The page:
Political screws tighten in the Gulf
For some time several Middle Eastern states have expressed disquiet about Qatar’s apparent closeness to Iran, a country alleged to be funding global terrorism. Read More » But the decision last month by the United Arab Emirates, Saudi Arabia, Bahrain and Egypt to deport Qatari diplomats and, in effect, place a blockade on their neighbouring Gulf state took everyone by surprise.
Banning all flights by Qatar Airways and closing their airspace to the carrier violates a basic tenet of global aviation – freedom of overflight.
So for carriers in the Gulf and elsewhere the bans were a pointed reminder that politics can so easily shift the goal posts for airline operations. After the ban was announced, Emirates Airline, Etihad Airways and several carriers in the Gulf had to scramble to adjust their schedules to the new overflight circumstances.
They and Qatar Airways had to cancel flights and their passengers had to revise their travel itineraries. Qatar was a particular loser in the process. The airline itself, which has posted a healthy profit for its latest fiscal year, is certain to be losing money, given the loss of custom and the additional expenses for the fuel required to circumvent airspace now unavailable to the carrier.
The states that acted against Qatar have provided scant details about the rationale for the bans, for obvious reasons. But they have said it is their airspace and they are free to choose how it is controlled.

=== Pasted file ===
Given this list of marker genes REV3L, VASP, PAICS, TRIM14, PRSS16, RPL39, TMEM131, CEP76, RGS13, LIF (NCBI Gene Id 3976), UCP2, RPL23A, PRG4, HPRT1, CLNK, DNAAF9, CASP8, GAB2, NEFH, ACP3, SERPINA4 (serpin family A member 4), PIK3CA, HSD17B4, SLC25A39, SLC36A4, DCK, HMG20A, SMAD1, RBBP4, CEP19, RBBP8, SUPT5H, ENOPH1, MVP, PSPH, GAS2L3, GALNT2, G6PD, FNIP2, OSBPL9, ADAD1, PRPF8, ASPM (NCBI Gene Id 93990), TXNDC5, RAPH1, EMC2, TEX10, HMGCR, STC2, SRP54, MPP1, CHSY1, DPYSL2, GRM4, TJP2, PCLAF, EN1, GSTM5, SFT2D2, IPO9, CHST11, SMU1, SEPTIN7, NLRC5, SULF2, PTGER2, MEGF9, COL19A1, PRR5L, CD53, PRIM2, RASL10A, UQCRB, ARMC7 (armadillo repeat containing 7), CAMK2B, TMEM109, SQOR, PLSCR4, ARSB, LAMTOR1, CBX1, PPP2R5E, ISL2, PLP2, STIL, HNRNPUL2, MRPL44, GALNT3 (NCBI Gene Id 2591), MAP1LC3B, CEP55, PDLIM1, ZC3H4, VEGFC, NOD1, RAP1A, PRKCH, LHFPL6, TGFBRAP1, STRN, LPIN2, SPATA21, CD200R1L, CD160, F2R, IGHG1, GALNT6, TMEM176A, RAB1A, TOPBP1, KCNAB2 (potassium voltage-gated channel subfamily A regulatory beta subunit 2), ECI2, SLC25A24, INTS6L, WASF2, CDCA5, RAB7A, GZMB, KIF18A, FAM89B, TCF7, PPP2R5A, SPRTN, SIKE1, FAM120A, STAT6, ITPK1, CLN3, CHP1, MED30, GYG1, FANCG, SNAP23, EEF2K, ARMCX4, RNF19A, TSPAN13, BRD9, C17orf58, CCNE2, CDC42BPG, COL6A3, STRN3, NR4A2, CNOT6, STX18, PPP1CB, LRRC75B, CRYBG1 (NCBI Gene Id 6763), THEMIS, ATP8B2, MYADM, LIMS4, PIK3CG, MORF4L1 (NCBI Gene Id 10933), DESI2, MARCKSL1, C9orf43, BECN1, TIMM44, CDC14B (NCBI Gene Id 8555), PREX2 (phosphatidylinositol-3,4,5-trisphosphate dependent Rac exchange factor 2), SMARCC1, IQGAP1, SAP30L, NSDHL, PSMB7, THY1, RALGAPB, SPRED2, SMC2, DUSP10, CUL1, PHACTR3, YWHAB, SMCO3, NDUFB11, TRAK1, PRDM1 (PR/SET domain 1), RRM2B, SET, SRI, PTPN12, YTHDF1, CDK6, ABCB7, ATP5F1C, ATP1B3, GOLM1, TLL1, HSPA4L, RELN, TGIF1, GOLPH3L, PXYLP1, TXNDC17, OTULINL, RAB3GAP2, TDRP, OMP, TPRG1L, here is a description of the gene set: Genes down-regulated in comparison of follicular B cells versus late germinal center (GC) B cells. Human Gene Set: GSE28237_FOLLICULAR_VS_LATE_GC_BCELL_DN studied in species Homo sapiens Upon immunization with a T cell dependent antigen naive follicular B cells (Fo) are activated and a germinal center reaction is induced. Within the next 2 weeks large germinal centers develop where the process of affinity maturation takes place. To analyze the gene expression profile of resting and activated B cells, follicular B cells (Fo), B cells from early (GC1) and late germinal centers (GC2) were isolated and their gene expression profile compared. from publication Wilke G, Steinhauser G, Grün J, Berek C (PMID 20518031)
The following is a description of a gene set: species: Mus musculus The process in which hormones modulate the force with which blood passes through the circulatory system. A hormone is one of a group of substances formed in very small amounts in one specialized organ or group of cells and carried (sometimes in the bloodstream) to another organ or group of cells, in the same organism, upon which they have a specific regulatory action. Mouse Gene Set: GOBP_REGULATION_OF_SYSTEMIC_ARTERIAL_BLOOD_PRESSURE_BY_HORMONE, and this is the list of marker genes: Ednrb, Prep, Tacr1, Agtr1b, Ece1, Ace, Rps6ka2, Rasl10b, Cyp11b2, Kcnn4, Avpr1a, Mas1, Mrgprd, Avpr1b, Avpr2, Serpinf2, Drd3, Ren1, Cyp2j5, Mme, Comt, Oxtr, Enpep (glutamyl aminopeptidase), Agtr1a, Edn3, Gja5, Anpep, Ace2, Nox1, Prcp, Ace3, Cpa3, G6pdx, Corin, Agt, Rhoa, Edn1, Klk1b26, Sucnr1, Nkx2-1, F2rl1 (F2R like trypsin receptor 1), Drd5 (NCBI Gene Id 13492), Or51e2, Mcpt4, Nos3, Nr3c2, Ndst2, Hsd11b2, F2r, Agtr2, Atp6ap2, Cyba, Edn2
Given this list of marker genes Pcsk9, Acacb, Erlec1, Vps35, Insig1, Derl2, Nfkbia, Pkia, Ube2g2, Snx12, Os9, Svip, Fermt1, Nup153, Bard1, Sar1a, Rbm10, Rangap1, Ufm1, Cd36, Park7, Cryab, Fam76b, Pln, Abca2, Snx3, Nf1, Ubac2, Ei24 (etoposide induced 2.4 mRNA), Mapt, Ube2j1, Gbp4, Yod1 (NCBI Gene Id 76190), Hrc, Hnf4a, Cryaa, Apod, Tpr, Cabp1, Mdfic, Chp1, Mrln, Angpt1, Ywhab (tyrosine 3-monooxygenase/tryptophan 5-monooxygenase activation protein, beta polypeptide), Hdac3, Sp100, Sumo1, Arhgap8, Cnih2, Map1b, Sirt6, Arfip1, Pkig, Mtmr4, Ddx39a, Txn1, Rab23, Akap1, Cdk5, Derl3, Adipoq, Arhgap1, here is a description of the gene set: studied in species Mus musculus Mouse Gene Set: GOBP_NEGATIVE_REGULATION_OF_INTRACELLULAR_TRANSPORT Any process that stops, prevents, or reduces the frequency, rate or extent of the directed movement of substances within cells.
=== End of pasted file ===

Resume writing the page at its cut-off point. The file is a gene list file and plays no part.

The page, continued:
Qatar has countered that it is being subjected to a blockade. Qatar Airways group chief executive, Akbar Al Baker, has asked the International Civil Aviation Organization (ICAO) to intervene on its behalf, but the bottom line is the four states cannot be forced to reverse their decision. They said it is not a blockade because Qatar can still fly elsewhere – even though it has to use more fuel - and added the emirate’s ports are open to shipping.
At press time, an early resolution seemed unlikely after Saudi Arabia and the three other states issued 13 demands. They want Qatar to shut down the global Al Jazeera news agency, cut back its diplomatic relations with Iran and sever all ties with the Muslim Brotherhood. Qatar has firmly rejected the demands.
As with any political disruption, unearthing the truth can be difficult. Qatar’s perceived friendship with Iran is its choice, but allegations that it is backing terrorism remains to be proven.
But political action can be taken without closing airspace. The freedom to fly the world’s skies is not only important to airlines, but is critical to the health of the global economy.
It is hoped that mediation and common sense will ultimately prevail and that the present political impasse can be brought to a satisfactory conclusion for both Qatar Airways and the airlines affected by the bans.